I want to be completely upfront and honest with you. I’ve been trying to get behind the foldable phone concept, but I’m really having a hard time here.
It’s without a doubt that the lagging smartphone market needs something to happen, some new kind of trick, in order to shake off the rust and get consumers interested again.
And, at the outset, the idea of a phone literally folding in half seemed to be just what the doctor ordered. Who wouldn’t love to carry around a smaller device that can expand into a much larger tablet-sized device?
But then these new phones started seeing the light of day.
From what I can tell, and from what I’ve been reading about foldable phones, they’re going to be a massive flop, and we’ve yet to see one actually become available at retail.
Recency bias has me looking at the Samsung Galaxy Fold, which was introduced at the company’s Galaxy Unpacked event. Arguably one of the most anticipated product launches in the past few years for Samsung, the Galaxy Fold appears to be a total letdown on a number of different levels.
Where Foldable Phones Flop
For starters, the Galaxy Fold is plain ugly. The closed device is tall and thin, reminiscent of older portable house phones just with no physical buttons or a TV remote. Then the 4.3-inch cover display turns on and you realize you’ve got about an inch of bezel at the top and bottom of the device. I understand that Samsung and Android probably wanted to avoid writing all kinds of new UI code for a full cover display, but then why settle for this kind of design? The Samsung design team couldn’t come up with something better than this?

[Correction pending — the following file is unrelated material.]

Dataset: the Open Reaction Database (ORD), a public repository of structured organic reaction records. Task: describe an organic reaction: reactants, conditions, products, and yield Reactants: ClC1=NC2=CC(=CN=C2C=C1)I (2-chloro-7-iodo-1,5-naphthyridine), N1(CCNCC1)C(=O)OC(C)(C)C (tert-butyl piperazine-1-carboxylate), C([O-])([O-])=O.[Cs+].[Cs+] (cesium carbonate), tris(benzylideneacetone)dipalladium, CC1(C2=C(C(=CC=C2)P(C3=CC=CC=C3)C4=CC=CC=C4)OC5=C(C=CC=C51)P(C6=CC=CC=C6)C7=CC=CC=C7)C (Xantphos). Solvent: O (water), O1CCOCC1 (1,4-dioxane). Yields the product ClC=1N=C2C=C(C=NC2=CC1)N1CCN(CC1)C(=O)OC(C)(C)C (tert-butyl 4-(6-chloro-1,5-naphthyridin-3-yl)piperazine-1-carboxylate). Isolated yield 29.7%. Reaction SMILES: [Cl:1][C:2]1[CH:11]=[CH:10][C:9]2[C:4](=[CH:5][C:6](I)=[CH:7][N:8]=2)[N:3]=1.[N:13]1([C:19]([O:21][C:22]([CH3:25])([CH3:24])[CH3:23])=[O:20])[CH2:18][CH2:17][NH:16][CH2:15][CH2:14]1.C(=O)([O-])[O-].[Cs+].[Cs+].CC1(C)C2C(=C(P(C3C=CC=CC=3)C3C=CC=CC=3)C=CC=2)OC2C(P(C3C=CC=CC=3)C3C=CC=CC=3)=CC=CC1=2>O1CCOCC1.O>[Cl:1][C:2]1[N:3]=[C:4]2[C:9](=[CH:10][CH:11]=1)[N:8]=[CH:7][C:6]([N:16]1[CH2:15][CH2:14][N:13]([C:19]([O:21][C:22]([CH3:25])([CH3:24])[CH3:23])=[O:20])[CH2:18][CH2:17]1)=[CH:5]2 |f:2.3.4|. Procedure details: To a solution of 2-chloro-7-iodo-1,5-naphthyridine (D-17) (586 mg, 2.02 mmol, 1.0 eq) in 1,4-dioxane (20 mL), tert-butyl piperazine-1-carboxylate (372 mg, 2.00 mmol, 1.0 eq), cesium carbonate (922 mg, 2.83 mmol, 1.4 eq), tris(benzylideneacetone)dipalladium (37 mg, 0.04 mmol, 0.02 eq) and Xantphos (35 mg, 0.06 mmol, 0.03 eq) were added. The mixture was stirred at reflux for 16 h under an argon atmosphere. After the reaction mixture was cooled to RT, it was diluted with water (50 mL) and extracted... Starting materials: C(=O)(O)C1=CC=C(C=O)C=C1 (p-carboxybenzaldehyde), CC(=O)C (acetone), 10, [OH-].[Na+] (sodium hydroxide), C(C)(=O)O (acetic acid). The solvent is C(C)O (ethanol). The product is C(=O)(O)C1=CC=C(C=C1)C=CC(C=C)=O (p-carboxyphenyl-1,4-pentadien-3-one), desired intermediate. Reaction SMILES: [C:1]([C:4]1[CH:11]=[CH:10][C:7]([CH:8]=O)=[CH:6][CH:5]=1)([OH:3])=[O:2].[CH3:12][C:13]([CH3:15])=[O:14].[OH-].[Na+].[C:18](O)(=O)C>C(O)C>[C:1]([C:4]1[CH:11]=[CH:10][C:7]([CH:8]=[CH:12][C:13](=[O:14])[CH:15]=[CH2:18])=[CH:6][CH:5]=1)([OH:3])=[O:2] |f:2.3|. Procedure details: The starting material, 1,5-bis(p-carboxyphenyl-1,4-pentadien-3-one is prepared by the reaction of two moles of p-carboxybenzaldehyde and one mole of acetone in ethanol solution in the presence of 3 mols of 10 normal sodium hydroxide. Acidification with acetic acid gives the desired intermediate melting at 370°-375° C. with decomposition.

And then there’s the fact that this device, when closed, literally looks like two phones stacked on top of one another. Samsung’s not the only tech company to struggle with this—Royole’s FlexPai foldable phone has a wedge-shaped challenge of its own—but this is really a nonstarter for me. I don’t see how anyone will be able to bring themselves to carry around a device that just looks so stinkin’ awkward. And, though I know we rarely use these smartphones as actual phones anymore, trying to physically handle these foldable phones while placing a call looks and feels less than natural.
You can pack as much tech into a product as you want, but once you start messing with usability, all you’re doing is creating tons of problems and setting these devices up for failure.
For a product to be a success it needs to not only perform well at its job, it also has to look good while doing it. Design is important to today’s consumer. Without an appealing aesthetic it won’t matter how compelling your product pitch is. Consumers will shy away. More